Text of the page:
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Meg Lancaster follow-up interview

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Wednesday, October 10, 2012 - 10:00 a.m.

The detectives spoke to Meg Lancaster to find out what she had to say about Elliott Owens' recent allegation that Annette Wyatt was the person giving information to Pearce Brokers and whether that could have been a motive for Wyatt's murder. Detectives Murphy and Parker interviewed her at the Yoknapatawpha County Sheriff's Department. The interview was recorded with the witness's knowledge and consent.

Participants:

  • Detective E. Parker
  • Detective S. Murphy
  • Meg Lancaster

Detective Parker: Ms. Lancaster, if you recall, I’m Detective Parker and this is Detective Murphy.

Detective Murphy: Thanks for coming in to talk to us again, Meg. As before, state your name and address for the record.

Meg Lancaster: My name is Meg Lancaster, and I live at 15 Beauregard Circle.

Detective Parker: So, how’ve you been?

Meg Lancaster: Pretty good. I can’t complain.

Detective Murphy: Things getting back to normal around the office?

Meg Lancaster: I don’t know if they’ll ever be back to normal. Everyone’s on edge, and it just isn’t the same.

Detective Parker: How are things different?

Meg Lancaster: Tension. I can feel it in the air. I’ve invited everyone to try yoga. It would really help with the stress and guilt we’re all feeling.

Detective Murphy: Guilt? What do you have to be guilty about, Meg?

Meg Lancaster: Goodness, not just me. I mean, we all feel bad. Just–I think we’ve all just wondered what we could have done or said that would’ve changed things.

Detective Murphy: Listen, Meg, Annette Wyatt was murdered in cold blood in your office. How could anyone change that?

Meg Lancaster: I don’t know. I think about it all the time. You know, the “what- ifs.”

Detective Murphy: You can’t change the past, and it’s unhealthy to dwell on it.

Meg Lancaster: Oh, believe me. I know that.

Detective Parker: There’s been some speculation that Ms. Wyatt could’ve been the mole. How do you feel about that?

Meg Lancaster: It’s possible, but we’ll never know. Annette took that information with her.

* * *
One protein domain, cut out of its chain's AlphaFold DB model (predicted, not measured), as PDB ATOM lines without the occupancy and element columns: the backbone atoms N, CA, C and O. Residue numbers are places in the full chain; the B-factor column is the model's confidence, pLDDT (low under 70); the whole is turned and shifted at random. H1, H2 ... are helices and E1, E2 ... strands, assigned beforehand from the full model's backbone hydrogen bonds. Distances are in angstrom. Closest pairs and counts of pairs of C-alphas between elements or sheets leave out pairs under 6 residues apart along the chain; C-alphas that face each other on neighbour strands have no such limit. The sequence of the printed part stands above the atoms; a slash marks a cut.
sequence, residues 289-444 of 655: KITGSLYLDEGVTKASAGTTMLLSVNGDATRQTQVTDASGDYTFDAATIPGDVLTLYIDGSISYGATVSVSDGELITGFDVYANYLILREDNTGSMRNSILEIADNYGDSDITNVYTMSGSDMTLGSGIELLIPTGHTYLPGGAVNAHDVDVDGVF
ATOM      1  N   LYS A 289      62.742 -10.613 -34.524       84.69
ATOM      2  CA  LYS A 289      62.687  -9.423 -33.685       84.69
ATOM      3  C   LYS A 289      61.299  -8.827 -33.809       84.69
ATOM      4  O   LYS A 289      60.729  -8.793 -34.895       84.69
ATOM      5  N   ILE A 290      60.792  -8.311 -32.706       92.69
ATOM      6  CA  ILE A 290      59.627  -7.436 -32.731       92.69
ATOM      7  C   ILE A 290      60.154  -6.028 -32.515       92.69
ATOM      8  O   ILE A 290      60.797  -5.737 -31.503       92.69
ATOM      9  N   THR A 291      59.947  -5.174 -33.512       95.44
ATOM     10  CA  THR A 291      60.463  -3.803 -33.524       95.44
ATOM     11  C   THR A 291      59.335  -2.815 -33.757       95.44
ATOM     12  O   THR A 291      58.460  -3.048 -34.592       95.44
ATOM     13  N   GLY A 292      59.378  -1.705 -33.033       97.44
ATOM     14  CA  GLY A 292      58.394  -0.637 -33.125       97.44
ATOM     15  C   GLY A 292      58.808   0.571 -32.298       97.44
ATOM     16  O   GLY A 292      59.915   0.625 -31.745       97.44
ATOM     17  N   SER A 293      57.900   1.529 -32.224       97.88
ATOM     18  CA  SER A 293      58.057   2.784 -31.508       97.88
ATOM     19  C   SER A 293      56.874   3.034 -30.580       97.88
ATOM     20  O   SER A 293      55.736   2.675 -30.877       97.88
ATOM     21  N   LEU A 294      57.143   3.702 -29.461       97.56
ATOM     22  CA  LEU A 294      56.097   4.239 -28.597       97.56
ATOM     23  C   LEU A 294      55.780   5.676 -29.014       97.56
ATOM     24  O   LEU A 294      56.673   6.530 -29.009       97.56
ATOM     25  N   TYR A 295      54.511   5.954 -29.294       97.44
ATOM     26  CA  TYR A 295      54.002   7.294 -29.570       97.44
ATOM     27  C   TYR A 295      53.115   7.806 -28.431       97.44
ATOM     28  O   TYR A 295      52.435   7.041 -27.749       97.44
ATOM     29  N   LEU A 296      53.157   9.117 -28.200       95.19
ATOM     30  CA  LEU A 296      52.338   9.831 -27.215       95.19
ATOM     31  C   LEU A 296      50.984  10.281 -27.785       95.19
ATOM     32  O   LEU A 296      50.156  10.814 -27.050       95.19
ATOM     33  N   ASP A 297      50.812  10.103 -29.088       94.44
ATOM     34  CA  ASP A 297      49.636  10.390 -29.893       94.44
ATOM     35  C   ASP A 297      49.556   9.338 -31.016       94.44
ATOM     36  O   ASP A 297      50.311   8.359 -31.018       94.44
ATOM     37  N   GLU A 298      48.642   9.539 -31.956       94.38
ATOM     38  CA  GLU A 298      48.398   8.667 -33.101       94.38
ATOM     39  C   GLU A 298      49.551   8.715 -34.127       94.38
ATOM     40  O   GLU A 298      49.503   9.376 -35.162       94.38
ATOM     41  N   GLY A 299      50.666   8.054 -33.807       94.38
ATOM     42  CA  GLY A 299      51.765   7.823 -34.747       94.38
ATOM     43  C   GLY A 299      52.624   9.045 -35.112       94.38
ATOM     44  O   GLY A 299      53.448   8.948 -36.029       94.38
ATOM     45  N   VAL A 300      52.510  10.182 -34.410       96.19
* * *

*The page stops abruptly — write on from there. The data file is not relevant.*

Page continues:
Detective Murphy: Let me reword the question, Meg. Do you think Ms. Wyatt might have been the leak?

Meg Lancaster: Actually, I think she probably was. I mean, we haven’t lost any customers to Pearce since her death.

Detective Parker: Interesting. Did you suspect that she could’ve been the leak from the beginning?

Meg Lancaster: No. Actually, I never suspected her. She actually probably would’ve been my last choice.

Detective Parker: In fact, you thought it was Sofia Church, didn’t you?

Meg Lancaster: I did. I don’t suspect her anymore.

Detective Murphy: If it was Sofia Church or anyone else, perhaps they’re just lying low for awhile.

Meg Lancaster: I suppose. I hadn’t really thought of that. Chad's always telling me I'm too trusting of people and that I should be a little more suspicious. But that's just not how my mind works.

Detective Murphy: Did you know that Annette Wyatt was going to leave the Harte Agency and go to work for Pearce?

Meg Lancaster: No.

Detective Murphy: This doesn’t surprise you?

Meg Lancaster: After the accident, nothing shocks me.

Detective Parker: Accident? What accident?

Meg Lancaster: Annette’s death. I just– I hate the word “murder.” Even saying it puts negative energy out there.

Detective Parker: Do you think anyone else may have suspected that Annette was going to leave the Harte Agency?

Meg Lancaster: Looking back on it, I wonder if maybe Jeff had his suspicions. I mean, maybe he had her look for the spy just to see if she would reconsider or change her mind. I don’t know. It’s just a thought.

Detective Murphy: You think that Mr. Harte would have given her another chance if she’d come clean?

Meg Lancaster: Yes, she was that good at her job.

Detective Parker: How do you think your co-workers would have reacted if they had found out she was the mole?

Meg Lancaster: I don’t think they would have believed it. It’s hard to wrap your head around.